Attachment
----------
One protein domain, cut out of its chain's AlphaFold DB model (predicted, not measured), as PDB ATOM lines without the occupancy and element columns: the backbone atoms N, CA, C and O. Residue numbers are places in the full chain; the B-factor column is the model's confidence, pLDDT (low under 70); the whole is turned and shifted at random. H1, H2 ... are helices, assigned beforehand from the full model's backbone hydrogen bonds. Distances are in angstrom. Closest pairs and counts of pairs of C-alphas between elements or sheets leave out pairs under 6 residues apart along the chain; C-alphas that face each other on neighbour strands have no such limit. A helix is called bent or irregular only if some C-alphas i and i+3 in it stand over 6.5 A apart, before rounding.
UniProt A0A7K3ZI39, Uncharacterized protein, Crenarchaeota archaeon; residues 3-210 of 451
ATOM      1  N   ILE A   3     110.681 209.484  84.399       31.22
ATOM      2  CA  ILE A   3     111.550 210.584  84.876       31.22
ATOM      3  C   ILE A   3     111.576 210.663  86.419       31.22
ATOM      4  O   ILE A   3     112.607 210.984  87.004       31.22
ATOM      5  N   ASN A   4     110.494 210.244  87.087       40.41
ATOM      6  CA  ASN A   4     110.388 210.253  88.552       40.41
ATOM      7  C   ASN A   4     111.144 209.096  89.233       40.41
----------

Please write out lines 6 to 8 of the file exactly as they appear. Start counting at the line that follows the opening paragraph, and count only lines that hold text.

ATOM      5  N   ASN A   4     110.494 210.244  87.087       40.41
ATOM      6  CA  ASN A   4     110.388 210.253  88.552       40.41
ATOM      7  C   ASN A   4     111.144 209.096  89.233       40.41